By WESLIE STRATTON
Moapa Valley Progress
Festivities for the 2015 homecoming celebration are set to begin next week. This year’s theme is “Even the Gods wish they could be Pirates.” Activities will take place daily leading up to Friday night’s football game and Saturday’s Homecoming Dance.
A tailgate party will be hosted in the east parking lot by the bus area on Wednesday at 3 p.m. On Thursday the highly anticipated homecoming parade will begin at 5 p.m. immediately followed by a pep assembly in the new gym. On Friday the football team will rival Del Sol at 7 p.m. A Kill Hill Challenge will take place on Saturday morning in the form of a 1.5 mile fun run and 5K. The culminating Homecoming dance will take place on Saturday night from 8-11 p.m. in the Gary Batchelor gym.
Featured in Thursday’s parade will be Homecoming Grand Marshall Ron Dalley who left an incomparable legacy at Moapa Valley High School during his many years as a student and as a teacher.
“We’ve talked about him as a committee for years,” Assistant Principal Pledger Solomon said of Dalley being the grand marshall. “With his list of accomplishments, it was just an obvious choice.”
Dalley graduated from Moapa Valley High School many years ago and then left to attend Brigham Young University.
“I came back and did my student teaching here and they hired me,” Dalley said.
Reminiscing about Homecoming festivities from his days at MVHS, Dalley said that there were many little competitions.
“Classes would go all out and make floats that were really nice,” he said. “We made some of the greatest floats you can think of with what we had to work with. I really enjoyed those days.”
Dalley spent time as a Junior Advisor and said that he had a lot of fun doing that during the days when the school had a little more freedom to continue longstanding traditions. He said that the school has definitely grown since then and that he can see the benefit in that growth. But there have been some negative changes as well, he said.
“I think probably the fact that there’s a lot of litigation, law suits and stuff, some of the activities have been curbed,” he said. “It used to be a good time for the kids. Some changes, I feel bad that they’ve happened. I suppose it’s the nature of the beast.”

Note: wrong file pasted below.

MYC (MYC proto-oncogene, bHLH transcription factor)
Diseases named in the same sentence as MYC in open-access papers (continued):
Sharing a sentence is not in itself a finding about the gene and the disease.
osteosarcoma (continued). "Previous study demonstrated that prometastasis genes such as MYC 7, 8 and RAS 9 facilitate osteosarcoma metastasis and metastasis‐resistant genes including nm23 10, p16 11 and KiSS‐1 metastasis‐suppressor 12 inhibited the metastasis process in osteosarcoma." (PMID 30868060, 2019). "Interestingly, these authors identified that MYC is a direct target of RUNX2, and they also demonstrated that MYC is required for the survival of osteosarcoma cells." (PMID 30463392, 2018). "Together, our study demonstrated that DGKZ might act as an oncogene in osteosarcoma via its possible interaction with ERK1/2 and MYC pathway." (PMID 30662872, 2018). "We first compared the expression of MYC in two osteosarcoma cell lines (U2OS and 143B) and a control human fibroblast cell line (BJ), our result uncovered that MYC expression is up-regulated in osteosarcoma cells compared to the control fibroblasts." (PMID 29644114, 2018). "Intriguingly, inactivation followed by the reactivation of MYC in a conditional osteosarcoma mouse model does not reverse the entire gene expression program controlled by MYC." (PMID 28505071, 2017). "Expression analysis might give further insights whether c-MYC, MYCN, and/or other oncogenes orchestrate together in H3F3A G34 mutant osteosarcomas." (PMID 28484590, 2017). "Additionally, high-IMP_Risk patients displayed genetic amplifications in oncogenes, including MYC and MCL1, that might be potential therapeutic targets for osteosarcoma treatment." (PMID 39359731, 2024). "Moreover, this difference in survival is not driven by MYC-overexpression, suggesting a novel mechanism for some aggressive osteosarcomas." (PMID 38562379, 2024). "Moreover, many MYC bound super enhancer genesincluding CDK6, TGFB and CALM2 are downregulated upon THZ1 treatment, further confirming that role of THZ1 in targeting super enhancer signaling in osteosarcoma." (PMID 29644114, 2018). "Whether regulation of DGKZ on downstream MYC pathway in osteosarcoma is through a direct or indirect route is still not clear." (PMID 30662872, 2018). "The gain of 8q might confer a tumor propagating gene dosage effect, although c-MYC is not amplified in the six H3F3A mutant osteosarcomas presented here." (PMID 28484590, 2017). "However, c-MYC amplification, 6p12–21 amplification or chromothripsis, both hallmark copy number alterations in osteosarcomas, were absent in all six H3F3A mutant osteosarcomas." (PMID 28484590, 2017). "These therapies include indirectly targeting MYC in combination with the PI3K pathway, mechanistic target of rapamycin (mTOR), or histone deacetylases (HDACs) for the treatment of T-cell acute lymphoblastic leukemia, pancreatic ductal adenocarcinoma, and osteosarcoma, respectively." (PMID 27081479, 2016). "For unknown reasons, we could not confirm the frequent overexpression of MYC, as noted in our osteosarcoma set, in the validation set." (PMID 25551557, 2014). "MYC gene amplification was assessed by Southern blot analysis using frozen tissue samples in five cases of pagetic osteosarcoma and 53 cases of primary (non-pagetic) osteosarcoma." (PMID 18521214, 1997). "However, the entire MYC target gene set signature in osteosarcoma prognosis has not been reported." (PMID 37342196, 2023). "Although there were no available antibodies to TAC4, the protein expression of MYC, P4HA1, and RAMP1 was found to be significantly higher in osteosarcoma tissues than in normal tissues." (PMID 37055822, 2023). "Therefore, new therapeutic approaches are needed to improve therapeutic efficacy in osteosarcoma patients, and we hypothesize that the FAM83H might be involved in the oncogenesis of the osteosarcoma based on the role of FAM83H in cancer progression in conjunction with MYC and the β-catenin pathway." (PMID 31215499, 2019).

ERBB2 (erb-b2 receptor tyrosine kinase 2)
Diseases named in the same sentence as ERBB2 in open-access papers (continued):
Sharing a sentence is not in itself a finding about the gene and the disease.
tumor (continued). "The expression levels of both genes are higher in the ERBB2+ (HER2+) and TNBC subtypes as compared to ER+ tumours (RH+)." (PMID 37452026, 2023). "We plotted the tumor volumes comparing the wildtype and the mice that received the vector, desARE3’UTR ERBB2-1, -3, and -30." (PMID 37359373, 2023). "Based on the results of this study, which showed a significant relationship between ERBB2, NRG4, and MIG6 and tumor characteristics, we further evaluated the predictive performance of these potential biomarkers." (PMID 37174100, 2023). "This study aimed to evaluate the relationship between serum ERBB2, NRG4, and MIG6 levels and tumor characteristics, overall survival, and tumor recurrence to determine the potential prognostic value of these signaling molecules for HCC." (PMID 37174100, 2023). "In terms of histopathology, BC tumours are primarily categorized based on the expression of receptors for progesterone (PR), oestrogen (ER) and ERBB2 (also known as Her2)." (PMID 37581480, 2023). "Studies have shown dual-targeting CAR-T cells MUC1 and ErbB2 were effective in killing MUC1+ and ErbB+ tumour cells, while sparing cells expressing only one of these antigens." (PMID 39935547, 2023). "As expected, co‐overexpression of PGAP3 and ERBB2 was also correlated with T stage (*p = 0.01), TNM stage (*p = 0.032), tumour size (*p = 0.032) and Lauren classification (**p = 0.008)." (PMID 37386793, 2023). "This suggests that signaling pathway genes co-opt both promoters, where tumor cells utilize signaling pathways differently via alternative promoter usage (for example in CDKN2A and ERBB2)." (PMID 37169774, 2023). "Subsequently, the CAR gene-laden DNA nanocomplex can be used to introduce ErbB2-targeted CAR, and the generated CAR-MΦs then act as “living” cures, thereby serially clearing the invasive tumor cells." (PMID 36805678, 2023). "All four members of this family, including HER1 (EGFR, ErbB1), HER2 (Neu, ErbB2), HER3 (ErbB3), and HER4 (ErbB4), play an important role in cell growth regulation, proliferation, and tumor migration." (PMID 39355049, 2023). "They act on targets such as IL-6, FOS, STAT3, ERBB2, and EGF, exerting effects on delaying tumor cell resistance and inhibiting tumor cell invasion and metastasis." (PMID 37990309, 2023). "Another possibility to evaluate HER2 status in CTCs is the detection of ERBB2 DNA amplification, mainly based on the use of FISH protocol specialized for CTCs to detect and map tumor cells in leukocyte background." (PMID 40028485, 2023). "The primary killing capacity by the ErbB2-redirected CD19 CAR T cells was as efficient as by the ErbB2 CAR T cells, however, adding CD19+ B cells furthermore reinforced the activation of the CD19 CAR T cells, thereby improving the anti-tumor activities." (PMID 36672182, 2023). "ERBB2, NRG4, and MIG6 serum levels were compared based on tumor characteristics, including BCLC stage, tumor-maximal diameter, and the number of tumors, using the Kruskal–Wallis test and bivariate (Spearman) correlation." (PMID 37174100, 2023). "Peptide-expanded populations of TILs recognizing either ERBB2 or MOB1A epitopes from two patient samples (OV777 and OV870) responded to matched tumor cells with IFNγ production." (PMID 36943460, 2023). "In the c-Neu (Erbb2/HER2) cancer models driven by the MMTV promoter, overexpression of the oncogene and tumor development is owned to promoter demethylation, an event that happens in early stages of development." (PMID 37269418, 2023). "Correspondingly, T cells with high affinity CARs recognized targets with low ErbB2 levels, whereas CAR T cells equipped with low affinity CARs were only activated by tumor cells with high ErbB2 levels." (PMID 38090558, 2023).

One activity that Dalley mourns the end of is M Day.
“We’d load into buses and cars and go out and whitewash the M and then come back and the school would sponsor food and hamburgers and hotdogs. We’d eat and have games and competitions and in the evening we’d have MV Skits.”
Dalley said that he can see that there are some obvious benefits to the changes he’s seen over the years as well.
“Homecoming has really evolved into something that is really good,” he said. “We didn’t have Homecoming until probably the mid 60’s. It has grown and it has been good.”
Dalley said that he recalls the dances being really fun.
“They would have floor show where classes would come out and do little dances and show the girls formals off,” he said. “The boys didn’t like to go out there and dance, the girls loved it. Eventually it just died.”
He also remembers the entire gym being “encased” in crepe paper and decorations.
During his years as a student Dalley played football his freshman year but said that he was such a “scrawny little kid” that it didn’t go over so well. He said that he enjoyed playing basketball, participating in track and being student body president. He also participated in theater which he dubbed as his chief activity in high school.
“I won the drama award in the Senior Assembly at the end of the year,” he said.
Throughout his years as a teacher Dalley’s students won state championships in forensics including debate and public speaking for 12 years in a row. He laughs recalling a revolving trophy that was passed around to championship winners.
“We won the revolving trophy so many times they finally just gave it to us,” he said.
He said that his students did really well in theater and received superior ratings almost every time.
“Those were fun years,” he said. “We were a feared school. They (other schools) didn’t like to come up against Moapa Valley. The kids loved it.”